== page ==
THE pressure continues to mount for Neil Lennon in the aftermath of his side's Betfred Cup exit at the hands of Ross County on Sunday afternoon, with the Scottish champions on a torrid run of just two wins in their last 10 games in all competitions.

With their elimination from the Europa League mathematically confirmed and an 11-point gap between the Parkhead club and their rivals across the city in the league, some fans have had enough.

An angry mob congregated outside Celtic Park in the wake of Sunday's defeat calling for Lennon's resignation, while other supporters have taken to social media to vent their disquiet about their team's performances of late.

Lennon remains in post and has outlined his hope that he will be given the opportunity to turn things around as Celtic go chasing an historic tenth consecutive league title, while bookmakers are accepting bets on who the next man in the Parkhead hotseat could be, should the board decide that a change in approach is required.

Here, Herald and Times Sport looks at the current favourites to succeed Lennon, should the Celtic boss be relieved of his duties, and examines their coaching record to date.

HeraldScotland:

Eddie Howe (43)

Teams managed:

Bournemouth (2008-11, 2012-20), Burnley (2011-21).

Honours won:

English Championship (2014/15).

The 43-year-old would be an ambitious appointment from the Parkhead board given Howe’s stock remains relatively high south of the border, but the former Cherries boss could well be tempted into the role after watching from afar as Brendan Rodgers rebuilt his reputation in Glasgow’s east end. Has been out of work since August but would likely command a large wage.

HeraldScotland:

Gordon Strachan (63)

Teams managed:

Coventry (1996-2001), Southampton (2001-04), Celtic (2005-09), Middlesbrough (2009-10), Scotland (2013-17).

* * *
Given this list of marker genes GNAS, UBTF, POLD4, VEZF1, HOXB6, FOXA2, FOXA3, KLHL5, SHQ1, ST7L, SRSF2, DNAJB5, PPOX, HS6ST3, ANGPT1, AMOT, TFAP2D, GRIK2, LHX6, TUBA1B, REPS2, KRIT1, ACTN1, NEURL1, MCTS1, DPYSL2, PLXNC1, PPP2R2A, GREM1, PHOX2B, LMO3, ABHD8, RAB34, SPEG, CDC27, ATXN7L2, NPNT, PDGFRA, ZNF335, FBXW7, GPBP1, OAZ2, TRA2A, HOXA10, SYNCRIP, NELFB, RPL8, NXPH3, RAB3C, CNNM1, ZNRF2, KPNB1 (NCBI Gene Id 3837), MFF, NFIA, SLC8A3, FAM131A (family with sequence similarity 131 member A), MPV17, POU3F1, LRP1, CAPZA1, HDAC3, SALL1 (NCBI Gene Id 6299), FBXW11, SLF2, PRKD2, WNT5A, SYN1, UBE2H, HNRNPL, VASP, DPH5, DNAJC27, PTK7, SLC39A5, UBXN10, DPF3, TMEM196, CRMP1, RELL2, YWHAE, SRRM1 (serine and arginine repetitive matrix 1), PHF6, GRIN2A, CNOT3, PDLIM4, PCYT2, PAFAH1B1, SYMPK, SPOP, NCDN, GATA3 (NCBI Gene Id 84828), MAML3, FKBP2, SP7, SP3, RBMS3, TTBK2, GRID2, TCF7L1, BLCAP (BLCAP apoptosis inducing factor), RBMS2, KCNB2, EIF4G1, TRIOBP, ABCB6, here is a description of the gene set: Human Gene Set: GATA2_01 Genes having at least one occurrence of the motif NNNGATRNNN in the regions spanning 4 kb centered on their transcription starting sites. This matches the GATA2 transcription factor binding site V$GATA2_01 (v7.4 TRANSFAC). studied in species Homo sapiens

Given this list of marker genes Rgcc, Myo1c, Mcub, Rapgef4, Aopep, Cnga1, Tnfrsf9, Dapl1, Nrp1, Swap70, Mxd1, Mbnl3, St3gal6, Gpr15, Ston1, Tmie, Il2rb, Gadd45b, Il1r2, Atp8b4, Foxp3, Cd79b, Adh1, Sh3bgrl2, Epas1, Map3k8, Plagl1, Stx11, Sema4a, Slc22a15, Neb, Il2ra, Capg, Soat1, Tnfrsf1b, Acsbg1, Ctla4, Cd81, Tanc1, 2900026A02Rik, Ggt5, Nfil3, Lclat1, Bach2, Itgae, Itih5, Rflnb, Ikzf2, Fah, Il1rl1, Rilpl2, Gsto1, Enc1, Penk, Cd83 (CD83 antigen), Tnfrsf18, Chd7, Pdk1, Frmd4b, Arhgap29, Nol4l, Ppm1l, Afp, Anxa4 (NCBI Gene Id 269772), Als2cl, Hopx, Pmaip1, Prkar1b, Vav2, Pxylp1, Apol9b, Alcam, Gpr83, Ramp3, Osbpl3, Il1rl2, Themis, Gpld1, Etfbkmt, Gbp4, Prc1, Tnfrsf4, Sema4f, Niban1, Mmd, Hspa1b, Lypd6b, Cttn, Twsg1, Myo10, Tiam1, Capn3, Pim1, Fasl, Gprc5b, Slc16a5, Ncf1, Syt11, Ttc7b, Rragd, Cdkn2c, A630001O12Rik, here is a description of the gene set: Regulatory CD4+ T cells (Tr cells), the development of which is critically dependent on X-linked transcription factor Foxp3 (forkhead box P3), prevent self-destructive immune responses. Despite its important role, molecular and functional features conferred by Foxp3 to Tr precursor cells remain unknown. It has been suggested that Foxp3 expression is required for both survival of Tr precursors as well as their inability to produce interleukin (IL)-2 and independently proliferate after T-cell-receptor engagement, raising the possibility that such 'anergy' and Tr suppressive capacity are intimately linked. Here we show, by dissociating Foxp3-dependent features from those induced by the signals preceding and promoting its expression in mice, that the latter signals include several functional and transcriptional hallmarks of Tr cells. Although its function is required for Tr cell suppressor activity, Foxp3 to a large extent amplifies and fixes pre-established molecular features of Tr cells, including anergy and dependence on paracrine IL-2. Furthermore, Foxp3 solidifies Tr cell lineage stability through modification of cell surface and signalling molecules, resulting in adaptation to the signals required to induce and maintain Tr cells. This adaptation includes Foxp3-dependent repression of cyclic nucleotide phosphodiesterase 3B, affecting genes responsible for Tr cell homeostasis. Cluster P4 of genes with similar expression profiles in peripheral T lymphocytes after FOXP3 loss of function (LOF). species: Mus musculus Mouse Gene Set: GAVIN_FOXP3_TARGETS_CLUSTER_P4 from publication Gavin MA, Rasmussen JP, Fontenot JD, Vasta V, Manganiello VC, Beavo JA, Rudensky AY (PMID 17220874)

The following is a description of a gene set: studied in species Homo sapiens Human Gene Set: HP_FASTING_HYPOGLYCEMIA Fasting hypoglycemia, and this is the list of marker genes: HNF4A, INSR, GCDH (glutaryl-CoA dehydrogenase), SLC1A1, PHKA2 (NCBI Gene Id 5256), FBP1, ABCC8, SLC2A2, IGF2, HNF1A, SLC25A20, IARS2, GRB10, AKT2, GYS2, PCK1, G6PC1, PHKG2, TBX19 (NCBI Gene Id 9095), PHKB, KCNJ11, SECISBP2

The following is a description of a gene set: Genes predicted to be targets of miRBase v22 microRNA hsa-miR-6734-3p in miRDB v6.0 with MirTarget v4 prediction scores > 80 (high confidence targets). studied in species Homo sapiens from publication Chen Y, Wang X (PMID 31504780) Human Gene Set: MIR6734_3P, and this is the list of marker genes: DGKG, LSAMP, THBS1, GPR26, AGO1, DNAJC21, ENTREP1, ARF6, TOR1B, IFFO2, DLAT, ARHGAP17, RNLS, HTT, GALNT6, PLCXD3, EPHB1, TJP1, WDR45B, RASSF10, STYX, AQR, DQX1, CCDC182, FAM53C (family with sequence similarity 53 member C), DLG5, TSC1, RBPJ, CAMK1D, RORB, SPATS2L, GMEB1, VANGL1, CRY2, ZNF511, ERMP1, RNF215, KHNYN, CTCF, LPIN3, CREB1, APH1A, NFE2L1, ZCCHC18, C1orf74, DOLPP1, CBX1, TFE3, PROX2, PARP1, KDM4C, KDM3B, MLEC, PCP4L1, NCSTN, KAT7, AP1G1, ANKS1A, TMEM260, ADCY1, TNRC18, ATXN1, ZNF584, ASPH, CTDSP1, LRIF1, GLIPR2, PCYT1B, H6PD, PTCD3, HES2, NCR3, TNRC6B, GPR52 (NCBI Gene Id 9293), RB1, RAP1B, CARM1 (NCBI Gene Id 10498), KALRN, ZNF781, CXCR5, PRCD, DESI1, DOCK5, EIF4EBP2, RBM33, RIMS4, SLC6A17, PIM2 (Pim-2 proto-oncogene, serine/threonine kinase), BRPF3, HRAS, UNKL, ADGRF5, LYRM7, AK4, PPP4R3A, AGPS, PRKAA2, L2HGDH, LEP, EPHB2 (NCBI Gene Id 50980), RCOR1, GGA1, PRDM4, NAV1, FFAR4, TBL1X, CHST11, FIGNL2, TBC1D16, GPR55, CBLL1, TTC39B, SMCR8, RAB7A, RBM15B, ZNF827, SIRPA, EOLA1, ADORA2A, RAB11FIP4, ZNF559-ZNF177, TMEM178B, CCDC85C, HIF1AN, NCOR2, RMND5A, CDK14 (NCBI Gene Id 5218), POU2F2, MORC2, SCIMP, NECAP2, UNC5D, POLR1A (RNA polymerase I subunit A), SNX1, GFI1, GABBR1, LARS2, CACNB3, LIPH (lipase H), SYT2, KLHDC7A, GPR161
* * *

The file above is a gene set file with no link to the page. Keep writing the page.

Honours won: Scottish Premier League (2005/06) (2006/07) (2007/08)

Scottish Cup (2006/07)

Scottish League Cup (2005/06) (2008/09).

The 63-year-old enjoyed considerable success during his time in the home dugout at Parkhead, winning three consecutive titles and leading the club into the knockout phase of the Champions League for the first time. Failed to end Scotland’s wait to qualify for a major tournament during his time in charge of the national team and is now working as a technical director at Dundee, overseeing the Championship club’s youth development.

HeraldScotland:

John Kennedy (37)

Teams managed:

N/A.

Honours won:

N/A.

Kennedy’s playing career was cruelly cut short in its infancy but since making the step into coaching, the former Celtic defender has made quite the name for himself. Kennedy spent over five years taking charge of the club’s Under-20s side before becoming part of Brendan Rodgers’ backroom staff for the senior squad, and rejected the chance to follow Rodgers to Leicester City. Held in high regard at Parkhead and tipped for a bright future, but this particular role may have arrived too soon for him.

HeraldScotland:

Henrik Larsson (49)

Teams managed:

Landskrona Bols (2010-12), Falkenbergs FF (2014), Helsingborgs IF (2015-16) (2019).

Honours won:

None.

The Swedish striker will always be a legend at Celtic and given the fact that Larsson has already taken his first tentative steps into management, the legendary forward’s name is always going to be banded about. The prospect of a Larsson return to Parkhead is stirringly romantic but doesn’t hold up to much scrutiny. It would be generous to call his coaching record in Sweden mediocre and he has yet to really show he has what it takes to be a manager, particularly at a club the size of Celtic. Oh, and he’s currently working alongside Lionel Messi every day as part of Ronald Koeman’s backroom staff at Barcelona. As much as Celtic mean to him, it could be a very tricky sell.

HeraldScotland:

Steve Clarke (57)

Teams managed:

West Brom (2012-13), Reading (2014-15), Aston Villa (2016), Kilmarnock (2017-19), Scotland (2019-present).

Honours won:

None.

Clarke may have never lifted a trophy as first-team manager but the Scotland boss has enjoyed considerable success in his career nonetheless. He played a key role as a member of the coaching staff as Chelsea won the Champions League in 2012, turned Kilmarnock into the third-best side in the country during his spell in Ayrshire and, of course, masterminded Scotland’s qualifications for next summer’s European Championships. Another unlikely candidate, given the national side’s form under Clarke and his preference for tactics that don’t really fit into Celtic’s ethos.